Boxing Day

by Dee


Scotland Series
Post #8

Boxing Day means shopping day—perhaps not only for Anne and me but for thousands of other people. I was introduced to the concept and tradition of Boxing Day during my stay in Britain. Read more on what’s it all about…

The Christmas Shop

Boxing and Shopping

At first, I didn’t know what the hey is Boxing Day—a day of boxing as a sport? Well, I couldn’t be more wrong. It has nothing to do with sports whatsoever, but it has everything to do with your wallet. Anne and I started a little bit early on Boxing Day cause we had a thought perhaps we could spend half a day visiting Rosslyn Chapel in Midlothian and spend the other half participating in the tradition that is Boxing Day. But… the bus never came. 

We waited for an hour at a bus stop at Lothian Road for a bus that’s said will pass by every fifteen minutes towards Rosslyn. The bus never came! So we quickly diverted our plan and started our Boxing Day as soon as the shops were open. Princes Street was the playground, and there were hundreds of shops to pick.

When you dare to think that I didn’t read up on what Boxing Day is, you don’t know me that well. Of course, I did some reading. Boxing Day is apparently a relatively new tradition established during the reign of Regina Victoria when she included December 26, the day after Christmas, in Bank Holidays Act in 1871. 

It’s good that I know of this Act now, so there won’t be any mishap where I sit alone in front of the Department of Archaeology building with no one to open the door cause it’s Bank Holiday. That ought to be funny, yes, but also would be highly embarrassing.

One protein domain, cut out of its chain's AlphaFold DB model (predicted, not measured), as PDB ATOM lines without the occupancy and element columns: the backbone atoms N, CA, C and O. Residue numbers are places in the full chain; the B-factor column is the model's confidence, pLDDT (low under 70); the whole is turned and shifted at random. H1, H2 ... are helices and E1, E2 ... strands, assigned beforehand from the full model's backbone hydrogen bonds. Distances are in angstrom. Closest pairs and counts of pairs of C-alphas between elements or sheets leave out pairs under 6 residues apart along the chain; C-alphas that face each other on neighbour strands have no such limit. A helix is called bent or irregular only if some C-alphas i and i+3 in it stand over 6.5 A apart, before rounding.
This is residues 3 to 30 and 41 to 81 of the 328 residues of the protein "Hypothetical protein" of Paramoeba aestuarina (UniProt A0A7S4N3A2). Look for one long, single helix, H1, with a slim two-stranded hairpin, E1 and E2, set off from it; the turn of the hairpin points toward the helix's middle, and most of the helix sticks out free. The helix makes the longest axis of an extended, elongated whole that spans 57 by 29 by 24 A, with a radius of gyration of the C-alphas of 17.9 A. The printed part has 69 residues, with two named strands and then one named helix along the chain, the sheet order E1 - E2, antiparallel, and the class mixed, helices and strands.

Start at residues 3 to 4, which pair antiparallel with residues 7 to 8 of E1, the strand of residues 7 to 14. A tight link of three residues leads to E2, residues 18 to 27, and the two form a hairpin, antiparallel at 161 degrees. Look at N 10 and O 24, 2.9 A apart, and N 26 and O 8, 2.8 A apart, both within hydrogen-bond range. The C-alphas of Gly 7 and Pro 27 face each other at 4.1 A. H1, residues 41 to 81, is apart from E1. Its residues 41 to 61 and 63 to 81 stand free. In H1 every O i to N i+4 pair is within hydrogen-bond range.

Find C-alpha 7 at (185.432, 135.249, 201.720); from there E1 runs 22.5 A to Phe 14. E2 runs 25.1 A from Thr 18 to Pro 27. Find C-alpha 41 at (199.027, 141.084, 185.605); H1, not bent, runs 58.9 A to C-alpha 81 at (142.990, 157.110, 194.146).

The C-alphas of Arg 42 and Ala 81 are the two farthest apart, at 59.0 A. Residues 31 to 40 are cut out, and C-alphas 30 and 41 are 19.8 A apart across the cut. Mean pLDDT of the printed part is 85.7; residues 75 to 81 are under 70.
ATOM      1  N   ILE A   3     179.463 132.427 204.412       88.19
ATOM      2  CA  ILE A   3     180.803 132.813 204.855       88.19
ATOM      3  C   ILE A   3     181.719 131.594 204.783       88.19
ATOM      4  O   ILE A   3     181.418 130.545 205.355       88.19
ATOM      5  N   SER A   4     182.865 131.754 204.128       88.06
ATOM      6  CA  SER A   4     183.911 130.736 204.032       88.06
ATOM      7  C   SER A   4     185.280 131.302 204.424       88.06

Bank Holidays Act would then be repealed in 1971 and replaced with the Banking and Financial Dealings Act of 1971, which is still in force today. The word ‘boxing’ actually came from the tradition of when the lords of the manors would distribute gift boxes to their employees and then gave them a day off on December 26. The maids and butlers would then go back to their respective homes carrying boxes of presents to their families—hence ‘boxing day’.

I, of course, stopped by Dorothy Perkins—my favourite—and bought some stuff with a crazy discount rate. The familiar household names such as Debenhams and Zara and nearly all the stores were flooded with people. I remembered that I had to wait outside Zara and left Anne queuing at the till because it was my limit for a crowded place. 

I think we survived the shopping madness after two or three hours. We swivelled through a quieter part of Princes Street and sat down to get some caffeine at Caffe Nero as we went through our prized treasures we obtained from the shopping. Another slow day for us and tomorrow we will head out to Glasgow by train.

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